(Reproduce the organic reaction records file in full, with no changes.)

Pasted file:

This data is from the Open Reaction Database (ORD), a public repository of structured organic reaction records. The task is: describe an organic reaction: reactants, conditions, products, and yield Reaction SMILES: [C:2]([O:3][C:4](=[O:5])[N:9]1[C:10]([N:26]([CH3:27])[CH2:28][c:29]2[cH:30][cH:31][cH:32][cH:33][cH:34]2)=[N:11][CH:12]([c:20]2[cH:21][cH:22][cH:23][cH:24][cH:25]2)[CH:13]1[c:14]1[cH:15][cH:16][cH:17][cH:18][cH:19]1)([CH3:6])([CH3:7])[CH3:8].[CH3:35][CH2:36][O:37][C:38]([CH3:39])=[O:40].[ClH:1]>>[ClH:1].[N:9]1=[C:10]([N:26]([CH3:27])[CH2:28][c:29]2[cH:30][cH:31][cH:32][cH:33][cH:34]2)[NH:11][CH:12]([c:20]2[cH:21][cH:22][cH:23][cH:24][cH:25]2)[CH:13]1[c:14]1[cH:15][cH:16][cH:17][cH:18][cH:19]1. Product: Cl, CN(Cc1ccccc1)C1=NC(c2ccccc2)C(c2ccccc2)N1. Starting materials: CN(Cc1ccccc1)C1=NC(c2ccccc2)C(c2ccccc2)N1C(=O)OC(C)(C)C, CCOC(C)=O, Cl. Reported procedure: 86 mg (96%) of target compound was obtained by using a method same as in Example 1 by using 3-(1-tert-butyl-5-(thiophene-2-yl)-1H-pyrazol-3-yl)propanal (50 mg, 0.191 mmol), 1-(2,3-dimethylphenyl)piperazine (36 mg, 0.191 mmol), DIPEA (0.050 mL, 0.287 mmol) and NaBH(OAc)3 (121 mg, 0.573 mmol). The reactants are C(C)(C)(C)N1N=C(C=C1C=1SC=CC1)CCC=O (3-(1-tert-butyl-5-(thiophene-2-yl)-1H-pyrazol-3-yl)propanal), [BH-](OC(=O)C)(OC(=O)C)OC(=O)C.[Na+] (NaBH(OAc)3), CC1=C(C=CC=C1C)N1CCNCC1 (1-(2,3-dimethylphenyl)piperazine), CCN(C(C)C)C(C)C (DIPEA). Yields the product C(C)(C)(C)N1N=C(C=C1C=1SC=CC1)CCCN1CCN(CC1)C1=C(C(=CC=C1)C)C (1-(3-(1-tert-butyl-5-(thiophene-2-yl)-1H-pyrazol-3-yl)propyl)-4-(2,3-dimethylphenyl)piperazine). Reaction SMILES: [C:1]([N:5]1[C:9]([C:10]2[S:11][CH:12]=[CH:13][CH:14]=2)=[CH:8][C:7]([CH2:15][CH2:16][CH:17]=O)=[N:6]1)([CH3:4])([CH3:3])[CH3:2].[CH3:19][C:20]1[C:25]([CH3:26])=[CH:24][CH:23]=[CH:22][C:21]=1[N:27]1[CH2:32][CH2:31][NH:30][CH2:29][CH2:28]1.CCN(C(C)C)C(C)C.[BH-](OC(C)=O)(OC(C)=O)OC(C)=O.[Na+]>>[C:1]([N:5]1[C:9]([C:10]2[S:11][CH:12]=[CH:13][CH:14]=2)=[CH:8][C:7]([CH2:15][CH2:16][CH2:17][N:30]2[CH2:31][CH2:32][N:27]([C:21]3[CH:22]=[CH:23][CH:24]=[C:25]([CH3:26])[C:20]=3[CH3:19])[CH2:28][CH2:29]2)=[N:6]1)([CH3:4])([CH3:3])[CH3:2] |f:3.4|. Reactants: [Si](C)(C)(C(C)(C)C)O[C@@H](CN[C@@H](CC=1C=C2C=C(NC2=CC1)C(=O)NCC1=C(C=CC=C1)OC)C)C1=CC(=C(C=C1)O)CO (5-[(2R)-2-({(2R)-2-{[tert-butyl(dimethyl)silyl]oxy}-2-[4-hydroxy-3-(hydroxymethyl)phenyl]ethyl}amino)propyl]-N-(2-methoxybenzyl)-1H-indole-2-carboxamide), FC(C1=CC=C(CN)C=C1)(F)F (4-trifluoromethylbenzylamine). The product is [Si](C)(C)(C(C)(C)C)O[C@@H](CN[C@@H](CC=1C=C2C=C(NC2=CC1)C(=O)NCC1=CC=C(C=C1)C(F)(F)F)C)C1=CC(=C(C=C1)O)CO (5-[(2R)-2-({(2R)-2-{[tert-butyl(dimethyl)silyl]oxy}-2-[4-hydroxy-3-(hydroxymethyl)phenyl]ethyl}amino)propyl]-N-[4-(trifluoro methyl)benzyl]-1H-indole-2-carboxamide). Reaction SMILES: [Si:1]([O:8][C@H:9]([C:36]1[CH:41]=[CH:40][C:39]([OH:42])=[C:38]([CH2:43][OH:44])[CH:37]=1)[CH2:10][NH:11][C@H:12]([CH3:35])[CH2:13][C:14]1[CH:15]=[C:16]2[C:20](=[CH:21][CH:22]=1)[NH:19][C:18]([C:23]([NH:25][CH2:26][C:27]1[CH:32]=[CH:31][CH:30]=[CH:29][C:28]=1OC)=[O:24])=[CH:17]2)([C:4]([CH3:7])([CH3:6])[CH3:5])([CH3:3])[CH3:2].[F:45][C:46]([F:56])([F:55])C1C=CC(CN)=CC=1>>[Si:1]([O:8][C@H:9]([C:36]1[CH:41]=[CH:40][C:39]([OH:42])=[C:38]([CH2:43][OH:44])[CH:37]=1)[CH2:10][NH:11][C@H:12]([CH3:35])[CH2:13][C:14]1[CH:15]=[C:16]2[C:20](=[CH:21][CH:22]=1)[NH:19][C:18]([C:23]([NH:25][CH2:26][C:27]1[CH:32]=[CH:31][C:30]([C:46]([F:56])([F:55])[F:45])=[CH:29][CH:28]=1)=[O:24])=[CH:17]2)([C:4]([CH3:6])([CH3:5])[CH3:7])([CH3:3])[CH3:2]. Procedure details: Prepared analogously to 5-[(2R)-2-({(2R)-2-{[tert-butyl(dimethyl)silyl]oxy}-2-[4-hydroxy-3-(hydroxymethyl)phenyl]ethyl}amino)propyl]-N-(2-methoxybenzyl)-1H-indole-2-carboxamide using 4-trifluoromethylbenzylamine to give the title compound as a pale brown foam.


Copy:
This data is from the Open Reaction Database (ORD), a public repository of structured organic reaction records. The task is: describe an organic reaction: reactants, conditions, products, and yield Reaction SMILES: [C:2]([O:3][C:4](=[O:5])[N:9]1[C:10]([N:26]([CH3:27])[CH2:28][c:29]2[cH:30][cH:31][cH:32][cH:33][cH:34]2)=[N:11][CH:12]([c:20]2[cH:21][cH:22][cH:23][cH:24][cH:25]2)[CH:13]1[c:14]1[cH:15][cH:16][cH:17][cH:18][cH:19]1)([CH3:6])([CH3:7])[CH3:8].[CH3:35][CH2:36][O:37][C:38]([CH3:39])=[O:40].[ClH:1]>>[ClH:1].[N:9]1=[C:10]([N:26]([CH3:27])[CH2:28][c:29]2[cH:30][cH:31][cH:32][cH:33][cH:34]2)[NH:11][CH:12]([c:20]2[cH:21][cH:22][cH:23][cH:24][cH:25]2)[CH:13]1[c:14]1[cH:15][cH:16][cH:17][cH:18][cH:19]1. Product: Cl, CN(Cc1ccccc1)C1=NC(c2ccccc2)C(c2ccccc2)N1. Starting materials: CN(Cc1ccccc1)C1=NC(c2ccccc2)C(c2ccccc2)N1C(=O)OC(C)(C)C, CCOC(C)=O, Cl. Reported procedure: 86 mg (96%) of target compound was obtained by using a method same as in Example 1 by using 3-(1-tert-butyl-5-(thiophene-2-yl)-1H-pyrazol-3-yl)propanal (50 mg, 0.191 mmol), 1-(2,3-dimethylphenyl)piperazine (36 mg, 0.191 mmol), DIPEA (0.050 mL, 0.287 mmol) and NaBH(OAc)3 (121 mg, 0.573 mmol). The reactants are C(C)(C)(C)N1N=C(C=C1C=1SC=CC1)CCC=O (3-(1-tert-butyl-5-(thiophene-2-yl)-1H-pyrazol-3-yl)propanal), [BH-](OC(=O)C)(OC(=O)C)OC(=O)C.[Na+] (NaBH(OAc)3), CC1=C(C=CC=C1C)N1CCNCC1 (1-(2,3-dimethylphenyl)piperazine), CCN(C(C)C)C(C)C (DIPEA). Yields the product C(C)(C)(C)N1N=C(C=C1C=1SC=CC1)CCCN1CCN(CC1)C1=C(C(=CC=C1)C)C (1-(3-(1-tert-butyl-5-(thiophene-2-yl)-1H-pyrazol-3-yl)propyl)-4-(2,3-dimethylphenyl)piperazine). Reaction SMILES: [C:1]([N:5]1[C:9]([C:10]2[S:11][CH:12]=[CH:13][CH:14]=2)=[CH:8][C:7]([CH2:15][CH2:16][CH:17]=O)=[N:6]1)([CH3:4])([CH3:3])[CH3:2].[CH3:19][C:20]1[C:25]([CH3:26])=[CH:24][CH:23]=[CH:22][C:21]=1[N:27]1[CH2:32][CH2:31][NH:30][CH2:29][CH2:28]1.CCN(C(C)C)C(C)C.[BH-](OC(C)=O)(OC(C)=O)OC(C)=O.[Na+]>>[C:1]([N:5]1[C:9]([C:10]2[S:11][CH:12]=[CH:13][CH:14]=2)=[CH:8][C:7]([CH2:15][CH2:16][CH2:17][N:30]2[CH2:31][CH2:32][N:27]([C:21]3[CH:22]=[CH:23][CH:24]=[C:25]([CH3:26])[C:20]=3[CH3:19])[CH2:28][CH2:29]2)=[N:6]1)([CH3:4])([CH3:3])[CH3:2] |f:3.4|. Reactants: [Si](C)(C)(C(C)(C)C)O[C@@H](CN[C@@H](CC=1C=C2C=C(NC2=CC1)C(=O)NCC1=C(C=CC=C1)OC)C)C1=CC(=C(C=C1)O)CO (5-[(2R)-2-({(2R)-2-{[tert-butyl(dimethyl)silyl]oxy}-2-[4-hydroxy-3-(hydroxymethyl)phenyl]ethyl}amino)propyl]-N-(2-methoxybenzyl)-1H-indole-2-carboxamide), FC(C1=CC=C(CN)C=C1)(F)F (4-trifluoromethylbenzylamine). The product is [Si](C)(C)(C(C)(C)C)O[C@@H](CN[C@@H](CC=1C=C2C=C(NC2=CC1)C(=O)NCC1=CC=C(C=C1)C(F)(F)F)C)C1=CC(=C(C=C1)O)CO (5-[(2R)-2-({(2R)-2-{[tert-butyl(dimethyl)silyl]oxy}-2-[4-hydroxy-3-(hydroxymethyl)phenyl]ethyl}amino)propyl]-N-[4-(trifluoro methyl)benzyl]-1H-indole-2-carboxamide). Reaction SMILES: [Si:1]([O:8][C@H:9]([C:36]1[CH:41]=[CH:40][C:39]([OH:42])=[C:38]([CH2:43][OH:44])[CH:37]=1)[CH2:10][NH:11][C@H:12]([CH3:35])[CH2:13][C:14]1[CH:15]=[C:16]2[C:20](=[CH:21][CH:22]=1)[NH:19][C:18]([C:23]([NH:25][CH2:26][C:27]1[CH:32]=[CH:31][CH:30]=[CH:29][C:28]=1OC)=[O:24])=[CH:17]2)([C:4]([CH3:7])([CH3:6])[CH3:5])([CH3:3])[CH3:2].[F:45][C:46]([F:56])([F:55])C1C=CC(CN)=CC=1>>[Si:1]([O:8][C@H:9]([C:36]1[CH:41]=[CH:40][C:39]([OH:42])=[C:38]([CH2:43][OH:44])[CH:37]=1)[CH2:10][NH:11][C@H:12]([CH3:35])[CH2:13][C:14]1[CH:15]=[C:16]2[C:20](=[CH:21][CH:22]=1)[NH:19][C:18]([C:23]([NH:25][CH2:26][C:27]1[CH:32]=[CH:31][C:30]([C:46]([F:56])([F:55])[F:45])=[CH:29][CH:28]=1)=[O:24])=[CH:17]2)([C:4]([CH3:6])([CH3:5])[CH3:7])([CH3:3])[CH3:2]. Procedure details: Prepared analogously to 5-[(2R)-2-({(2R)-2-{[tert-butyl(dimethyl)silyl]oxy}-2-[4-hydroxy-3-(hydroxymethyl)phenyl]ethyl}amino)propyl]-N-(2-methoxybenzyl)-1H-indole-2-carboxamide using 4-trifluoromethylbenzylamine to give the title compound as a pale brown foam.